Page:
“One of the neat things is people have donated services,” DiPietro said, noting that the numbers are down about 10 percent from last year’s record pace at this time — a dip she attributes to the tragic shootings at Sandy Hook Elementary School in Connecticut last month, which galvanized the nation’s attention.
Yet bright spots abound with this year’s series.
Take Moise Brutus.
The good-natured 22-year-old was left a triple-amputee after surviving a 2010 motorcycle accident that took his lower legs and left hand. The Miramar officers who helped rescue him after the crash on the Turnpike bonded with the resilient, positive young man. The Miramar Police Department nominated Brutus for Wish Book.
Brutus’s goal is to compete in cycling at the 2016 Summer Paralympics in Brazil. He bikes up to 30 miles six days a week, while attending Miami Dade College on weekdays to pursue a degree in chemistry.
“He’s really shown everyone that no matter what disabilities you may have, you need to continue to strive forward and not let anything get in your way,” said Tania Rues, spokeswoman for the Miramar Police Department.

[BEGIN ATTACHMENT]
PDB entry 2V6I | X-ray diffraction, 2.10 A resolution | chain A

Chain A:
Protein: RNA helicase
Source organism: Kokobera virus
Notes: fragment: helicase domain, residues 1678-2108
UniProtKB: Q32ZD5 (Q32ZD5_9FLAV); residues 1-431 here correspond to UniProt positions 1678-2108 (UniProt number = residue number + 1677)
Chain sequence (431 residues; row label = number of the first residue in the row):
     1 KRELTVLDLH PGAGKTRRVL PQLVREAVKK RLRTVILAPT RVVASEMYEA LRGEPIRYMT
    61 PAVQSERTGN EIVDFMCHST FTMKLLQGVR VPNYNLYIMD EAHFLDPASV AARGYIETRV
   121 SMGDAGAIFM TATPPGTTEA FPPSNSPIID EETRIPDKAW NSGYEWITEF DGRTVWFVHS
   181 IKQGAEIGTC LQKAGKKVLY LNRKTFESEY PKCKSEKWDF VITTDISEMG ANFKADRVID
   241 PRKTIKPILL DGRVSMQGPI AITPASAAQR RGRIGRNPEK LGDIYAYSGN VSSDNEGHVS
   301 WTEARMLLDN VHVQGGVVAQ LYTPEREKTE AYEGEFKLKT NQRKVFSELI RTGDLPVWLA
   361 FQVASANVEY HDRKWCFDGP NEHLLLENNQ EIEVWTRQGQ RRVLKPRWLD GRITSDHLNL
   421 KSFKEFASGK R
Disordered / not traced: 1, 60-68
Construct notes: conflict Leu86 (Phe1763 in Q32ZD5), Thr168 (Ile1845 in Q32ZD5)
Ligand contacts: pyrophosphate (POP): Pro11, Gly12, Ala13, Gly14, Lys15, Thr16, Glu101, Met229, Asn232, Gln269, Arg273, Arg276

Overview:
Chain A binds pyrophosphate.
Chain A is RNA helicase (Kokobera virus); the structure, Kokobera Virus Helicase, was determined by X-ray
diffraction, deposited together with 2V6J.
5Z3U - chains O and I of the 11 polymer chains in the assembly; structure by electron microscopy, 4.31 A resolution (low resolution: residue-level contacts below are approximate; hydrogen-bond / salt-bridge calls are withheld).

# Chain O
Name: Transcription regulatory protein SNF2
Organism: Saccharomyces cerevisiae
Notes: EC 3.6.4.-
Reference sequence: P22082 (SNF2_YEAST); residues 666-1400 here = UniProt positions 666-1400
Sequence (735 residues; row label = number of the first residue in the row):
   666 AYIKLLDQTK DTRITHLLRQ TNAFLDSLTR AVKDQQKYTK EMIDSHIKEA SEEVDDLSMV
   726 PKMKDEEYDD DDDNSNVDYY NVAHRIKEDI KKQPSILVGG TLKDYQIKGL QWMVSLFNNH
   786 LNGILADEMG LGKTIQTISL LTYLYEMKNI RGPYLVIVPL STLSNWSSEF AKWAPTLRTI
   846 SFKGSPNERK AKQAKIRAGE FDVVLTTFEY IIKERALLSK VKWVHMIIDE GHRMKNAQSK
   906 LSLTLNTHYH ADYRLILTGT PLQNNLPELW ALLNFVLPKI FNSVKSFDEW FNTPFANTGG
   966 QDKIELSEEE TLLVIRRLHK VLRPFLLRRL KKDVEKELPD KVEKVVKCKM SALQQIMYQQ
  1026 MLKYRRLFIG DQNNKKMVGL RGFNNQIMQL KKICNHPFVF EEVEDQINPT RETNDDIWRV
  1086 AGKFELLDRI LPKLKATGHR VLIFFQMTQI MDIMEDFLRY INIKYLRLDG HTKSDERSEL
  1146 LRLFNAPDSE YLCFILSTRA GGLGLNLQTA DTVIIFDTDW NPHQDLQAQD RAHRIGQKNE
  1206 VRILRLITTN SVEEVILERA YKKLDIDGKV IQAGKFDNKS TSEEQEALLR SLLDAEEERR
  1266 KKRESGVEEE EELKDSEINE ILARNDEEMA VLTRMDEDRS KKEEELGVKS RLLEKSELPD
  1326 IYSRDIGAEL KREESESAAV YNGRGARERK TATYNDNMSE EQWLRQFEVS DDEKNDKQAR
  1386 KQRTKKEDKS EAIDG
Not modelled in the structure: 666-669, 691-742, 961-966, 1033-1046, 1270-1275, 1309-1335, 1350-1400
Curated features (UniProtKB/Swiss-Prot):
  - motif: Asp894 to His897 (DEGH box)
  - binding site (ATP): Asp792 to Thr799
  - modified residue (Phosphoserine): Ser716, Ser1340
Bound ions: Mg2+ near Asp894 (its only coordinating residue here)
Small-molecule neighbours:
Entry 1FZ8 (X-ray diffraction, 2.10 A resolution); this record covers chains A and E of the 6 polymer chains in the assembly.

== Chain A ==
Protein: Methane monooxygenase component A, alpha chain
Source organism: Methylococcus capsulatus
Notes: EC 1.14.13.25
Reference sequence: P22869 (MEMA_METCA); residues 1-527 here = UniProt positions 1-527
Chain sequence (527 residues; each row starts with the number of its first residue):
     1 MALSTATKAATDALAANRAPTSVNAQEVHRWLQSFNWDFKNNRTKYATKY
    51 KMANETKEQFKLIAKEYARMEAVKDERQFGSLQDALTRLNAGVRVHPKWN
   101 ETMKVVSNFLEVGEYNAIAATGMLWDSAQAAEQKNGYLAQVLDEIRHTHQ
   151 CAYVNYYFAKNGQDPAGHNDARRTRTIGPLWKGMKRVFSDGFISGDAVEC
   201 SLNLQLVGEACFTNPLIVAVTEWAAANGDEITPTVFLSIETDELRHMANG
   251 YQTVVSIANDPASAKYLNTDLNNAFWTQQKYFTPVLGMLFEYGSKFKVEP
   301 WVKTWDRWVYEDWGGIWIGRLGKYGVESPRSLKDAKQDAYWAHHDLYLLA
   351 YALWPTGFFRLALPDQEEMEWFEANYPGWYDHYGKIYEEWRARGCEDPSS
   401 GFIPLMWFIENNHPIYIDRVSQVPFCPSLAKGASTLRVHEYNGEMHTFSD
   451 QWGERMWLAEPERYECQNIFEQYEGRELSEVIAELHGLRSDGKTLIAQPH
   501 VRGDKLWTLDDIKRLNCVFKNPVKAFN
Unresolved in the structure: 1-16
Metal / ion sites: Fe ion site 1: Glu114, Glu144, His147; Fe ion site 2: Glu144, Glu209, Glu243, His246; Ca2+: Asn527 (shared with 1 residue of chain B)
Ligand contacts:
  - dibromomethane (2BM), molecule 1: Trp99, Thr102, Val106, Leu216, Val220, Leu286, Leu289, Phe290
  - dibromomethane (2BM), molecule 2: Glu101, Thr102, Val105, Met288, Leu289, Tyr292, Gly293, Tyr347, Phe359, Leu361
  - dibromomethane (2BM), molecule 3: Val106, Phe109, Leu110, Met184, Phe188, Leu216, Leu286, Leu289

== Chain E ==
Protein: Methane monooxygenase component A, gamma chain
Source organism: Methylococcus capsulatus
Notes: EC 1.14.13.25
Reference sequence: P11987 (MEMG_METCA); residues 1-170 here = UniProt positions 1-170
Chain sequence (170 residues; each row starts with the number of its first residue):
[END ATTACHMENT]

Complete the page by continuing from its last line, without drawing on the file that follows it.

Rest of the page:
After reading his story, an anonymous donor bought Brutus a new silver Suzuki Kizashi car and had it outfitted with controls Brutus can operate with his artificial limbs. To help him continue his training, Mack Cycle in South Miami donated a new bicycle and heart monitor.
“This has been a true blessing,” Rues said. “What their donation did for him was not just helping him out one day, but helping him out every day of his life. We all take for granted what a vehicle provides for us but, for him, it’s not only necessary for school but to continue with his training and reach his goals to participate in the Paralympics. This has been life-altering for him. Moise is so appreciative of what everyone has done for him.”
Miami Herald staff writers David Smiley and Carli Teproff contributed to this story. Follow @HowardCohen on Twitter.